It performed poorly in capital management and earnings/interest expense.
Within the ASEAN region, firms in Vietnam and Thailand performed better than Singapore firms in terms of corporate management, Natixis Asia Research revealed.
According to its ASEAN corporate monitor, within the realm of corporate management, Singapore scored 0.1 like Vietnam. Thailand has a score of 0.5, topping the rankings in the region. Indonesia, Malaysia, and the Philippines have scores of 0, -0.3, and -0.4, respectively.
Utilities and real estate firms in Singapore have the best corporate management scores across the ASEAN at 0.5 each.
The monitor revealed that Singapore is worse than global peers when it comes to capital management and EBITDA/Interest expense. However, it had better debt dynamics and revenue generation.
Natixis also covered corporates’ debt, revenue, and capital performance as indicators of corporate financial health. In terms of debt performance, Singapore did better in managing liabilities/common equity and interest burden but worse in terms of short-term liabilities compared to its global peers.
For revenue performance, only its profit margin was better compared to the rest of the world. Notably, however, is that Singapore had the biggest profit margin in 2017 at almost 10%. Meanwhile, its return on capital this year was also worse than those of global counterparts.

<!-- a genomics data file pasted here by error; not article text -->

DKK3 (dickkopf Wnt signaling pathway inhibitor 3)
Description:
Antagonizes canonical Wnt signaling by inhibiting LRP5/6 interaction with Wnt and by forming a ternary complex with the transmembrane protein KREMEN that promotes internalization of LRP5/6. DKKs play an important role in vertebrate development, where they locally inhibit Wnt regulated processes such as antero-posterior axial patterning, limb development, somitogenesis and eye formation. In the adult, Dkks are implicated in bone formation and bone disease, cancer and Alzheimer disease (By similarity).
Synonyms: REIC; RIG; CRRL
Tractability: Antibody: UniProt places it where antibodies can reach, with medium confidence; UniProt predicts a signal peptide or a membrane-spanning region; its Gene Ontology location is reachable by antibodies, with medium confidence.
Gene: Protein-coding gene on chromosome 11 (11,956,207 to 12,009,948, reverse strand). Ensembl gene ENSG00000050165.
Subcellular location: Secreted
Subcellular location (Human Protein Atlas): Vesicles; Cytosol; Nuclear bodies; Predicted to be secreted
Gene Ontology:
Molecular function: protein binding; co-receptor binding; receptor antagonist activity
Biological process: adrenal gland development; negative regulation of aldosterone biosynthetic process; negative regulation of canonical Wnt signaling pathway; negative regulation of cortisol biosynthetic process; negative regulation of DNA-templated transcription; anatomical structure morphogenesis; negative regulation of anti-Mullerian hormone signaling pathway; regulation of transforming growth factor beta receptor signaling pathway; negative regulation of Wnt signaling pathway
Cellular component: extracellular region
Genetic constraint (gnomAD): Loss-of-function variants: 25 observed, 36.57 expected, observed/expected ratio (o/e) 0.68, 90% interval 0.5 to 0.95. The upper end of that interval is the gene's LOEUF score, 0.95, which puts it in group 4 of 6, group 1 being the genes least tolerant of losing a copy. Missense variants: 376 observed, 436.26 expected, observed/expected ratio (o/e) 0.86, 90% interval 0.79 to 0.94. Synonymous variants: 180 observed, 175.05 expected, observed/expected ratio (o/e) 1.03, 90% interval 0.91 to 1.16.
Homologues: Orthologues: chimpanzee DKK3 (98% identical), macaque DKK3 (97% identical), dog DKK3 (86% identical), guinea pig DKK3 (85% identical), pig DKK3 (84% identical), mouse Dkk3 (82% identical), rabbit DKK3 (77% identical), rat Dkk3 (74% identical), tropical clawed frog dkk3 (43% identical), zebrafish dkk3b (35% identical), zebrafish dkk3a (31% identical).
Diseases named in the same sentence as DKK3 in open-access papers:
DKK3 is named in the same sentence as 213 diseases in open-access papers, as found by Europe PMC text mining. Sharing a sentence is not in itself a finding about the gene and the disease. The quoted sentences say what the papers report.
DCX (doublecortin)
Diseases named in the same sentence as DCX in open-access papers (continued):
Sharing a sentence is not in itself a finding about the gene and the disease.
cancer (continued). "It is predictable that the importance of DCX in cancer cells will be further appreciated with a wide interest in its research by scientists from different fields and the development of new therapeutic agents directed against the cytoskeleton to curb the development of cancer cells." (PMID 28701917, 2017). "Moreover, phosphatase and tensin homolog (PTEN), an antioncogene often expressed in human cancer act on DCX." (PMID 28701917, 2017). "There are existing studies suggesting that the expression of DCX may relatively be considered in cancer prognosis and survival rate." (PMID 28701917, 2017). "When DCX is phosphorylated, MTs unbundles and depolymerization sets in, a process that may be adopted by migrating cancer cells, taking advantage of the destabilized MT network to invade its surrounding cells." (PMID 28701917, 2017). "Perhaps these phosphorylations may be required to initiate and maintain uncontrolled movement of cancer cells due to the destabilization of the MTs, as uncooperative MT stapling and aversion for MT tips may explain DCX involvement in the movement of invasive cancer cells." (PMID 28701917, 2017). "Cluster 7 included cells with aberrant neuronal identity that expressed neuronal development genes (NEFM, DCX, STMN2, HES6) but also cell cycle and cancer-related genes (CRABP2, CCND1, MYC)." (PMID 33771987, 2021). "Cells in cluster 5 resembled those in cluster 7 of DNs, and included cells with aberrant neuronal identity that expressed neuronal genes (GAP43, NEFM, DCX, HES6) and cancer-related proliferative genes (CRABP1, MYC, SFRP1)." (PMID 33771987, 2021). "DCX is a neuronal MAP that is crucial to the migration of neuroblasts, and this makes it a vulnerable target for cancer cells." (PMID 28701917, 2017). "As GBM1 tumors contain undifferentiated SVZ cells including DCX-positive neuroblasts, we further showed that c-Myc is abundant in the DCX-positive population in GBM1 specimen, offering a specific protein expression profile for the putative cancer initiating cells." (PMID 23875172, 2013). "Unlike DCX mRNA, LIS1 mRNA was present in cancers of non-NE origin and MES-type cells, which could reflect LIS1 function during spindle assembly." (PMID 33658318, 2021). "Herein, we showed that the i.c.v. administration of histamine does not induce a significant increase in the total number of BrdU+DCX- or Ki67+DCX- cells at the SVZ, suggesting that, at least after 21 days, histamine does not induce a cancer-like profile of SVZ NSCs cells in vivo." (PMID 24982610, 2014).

Within the realm of the domestic macro market, Singapore’s environment is better than the rest of its global peers, thanks to improved performance of its interest rate and effective tax rate. However, it lagged in terms of inflation whilst GDP growth stayed flat.
Natixis also compared Singapore’s performance in 2016 to its showing in 2017.
In the domestic macro environment, Singapore’s performance improved in 2017 compared to 2016. This reflected in the positive changes in its GDP growth and inflation as well as its interest rate (2.2%) and effective tax rate (18%).
In terms of corporate management, Singapore showed flat performance in 2017 compared to 2016. The change was most positive in terms of EBITDA/Interest expense, followed by capital management, and revenue generation. Its debt dynamics had middling performance.
In terms of debt performance, Singapore did better in interest burden but worse in managing liabilities/common equity compared to last year. For revenue performance, it did better in increasing operating income and profit margins, but free cash flow yield was much worse than last year.
Return on capital this year was much better than last year’s.
The study covered 1,200 largest listed corporates across seven industries in the ASEAN.
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